White House spokesman Robert Gibbs on Friday condemned Iranian President Mahmoud Ahmadinejad's latest denial of the Holocaust.
"Obviously, we condemn what he said," Gibbs said at a news briefing. Such a comment "only serves to isolate Iran further from the world," he added.
Ahmadinejad delivered a speech at Tehran University, hinting once again that the Holocaust never took place: "If the Holocaust was planned by the West, why won't you allow any research on the Holocaust?
"The Holocaust," he added, "Has turned into a black box and they won't let anyone open it and examine it… If this is such an important event, why won't you let us reveal the reality to the entire world?"
Susan Rice, US ambassador to the United Nations, called Ahmadinejad's comments "hateful, adding Obama and Ahmadinejad un unlikely to "have a direct engagement" during the UN General Assembly in New York next week.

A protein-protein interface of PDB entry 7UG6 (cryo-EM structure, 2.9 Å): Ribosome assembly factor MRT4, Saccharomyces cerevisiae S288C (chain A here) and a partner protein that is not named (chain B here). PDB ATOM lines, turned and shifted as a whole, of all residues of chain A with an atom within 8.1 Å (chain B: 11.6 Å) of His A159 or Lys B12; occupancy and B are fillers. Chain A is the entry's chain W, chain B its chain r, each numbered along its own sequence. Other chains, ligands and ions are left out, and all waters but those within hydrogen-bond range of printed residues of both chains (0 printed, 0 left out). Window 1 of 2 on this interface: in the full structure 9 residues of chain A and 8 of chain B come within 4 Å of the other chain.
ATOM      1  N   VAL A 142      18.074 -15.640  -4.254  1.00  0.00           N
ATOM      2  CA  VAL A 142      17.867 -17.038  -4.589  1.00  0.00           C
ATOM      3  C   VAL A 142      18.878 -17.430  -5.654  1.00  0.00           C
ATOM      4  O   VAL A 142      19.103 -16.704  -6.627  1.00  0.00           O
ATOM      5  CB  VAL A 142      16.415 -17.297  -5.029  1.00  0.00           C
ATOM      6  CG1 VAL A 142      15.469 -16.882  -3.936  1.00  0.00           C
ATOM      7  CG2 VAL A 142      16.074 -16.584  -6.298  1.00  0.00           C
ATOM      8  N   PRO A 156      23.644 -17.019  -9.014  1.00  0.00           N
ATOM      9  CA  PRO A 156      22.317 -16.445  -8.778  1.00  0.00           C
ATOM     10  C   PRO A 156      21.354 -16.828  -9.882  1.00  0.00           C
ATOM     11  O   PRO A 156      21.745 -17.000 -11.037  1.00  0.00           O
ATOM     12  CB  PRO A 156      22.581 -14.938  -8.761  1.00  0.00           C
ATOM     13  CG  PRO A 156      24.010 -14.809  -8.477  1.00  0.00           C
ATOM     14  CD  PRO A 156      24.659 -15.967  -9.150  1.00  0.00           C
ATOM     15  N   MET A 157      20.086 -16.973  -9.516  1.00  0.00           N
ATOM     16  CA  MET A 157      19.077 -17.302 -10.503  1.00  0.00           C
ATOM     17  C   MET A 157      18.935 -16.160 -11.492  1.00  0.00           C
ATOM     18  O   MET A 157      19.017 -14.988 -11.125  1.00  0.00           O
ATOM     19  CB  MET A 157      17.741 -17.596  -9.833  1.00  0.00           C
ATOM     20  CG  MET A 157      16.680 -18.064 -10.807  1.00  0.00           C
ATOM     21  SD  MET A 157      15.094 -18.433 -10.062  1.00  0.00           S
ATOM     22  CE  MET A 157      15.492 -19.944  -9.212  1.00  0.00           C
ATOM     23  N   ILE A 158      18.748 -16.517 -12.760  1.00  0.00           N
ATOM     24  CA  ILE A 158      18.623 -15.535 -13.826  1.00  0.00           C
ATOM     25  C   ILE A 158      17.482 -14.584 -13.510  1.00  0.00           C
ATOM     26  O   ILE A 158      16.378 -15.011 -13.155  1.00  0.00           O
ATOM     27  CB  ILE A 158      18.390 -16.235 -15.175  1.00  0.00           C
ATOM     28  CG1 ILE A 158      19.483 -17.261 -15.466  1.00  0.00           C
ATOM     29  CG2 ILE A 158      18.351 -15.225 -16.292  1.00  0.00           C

Britain was also swift to condemn Ahmadinejad's remarks, calling them "abhorrent as well as ignorant": "It is very important that the world community stands up against this tide of abuse. This outburst is not worthy of the leader of Iran," Foreign Secretary David Miliband said.
Germany's Foreign Minister Frank-Walter Steinmeier also condemned Ahmadinejad's remarks, calling Tehran's ruler "a disgrace to his country."
In a statement Steinmeier said: "Today's statements by the Iranian President are unacceptable. With his intolerable tirades he is a disgrace to his country. This sheer anti-Semitism demands our collective condemnation.
"We will continue to confront it decisively in the future."
Paris was next to issue a censure, with the French Foreign Ministry calling the Iranians president's speech "appalling and unacceptable."
Canadian Foreign Minister Lawrence Cannon deplored the speech as "irresponsible" and "full of anti-Semitic rhetoric." The Canadian government, he added, will not remain indifferent to that kind of rhetoric "by the radical Iranian regime which violates human rights."
The Associated Press contributed to this report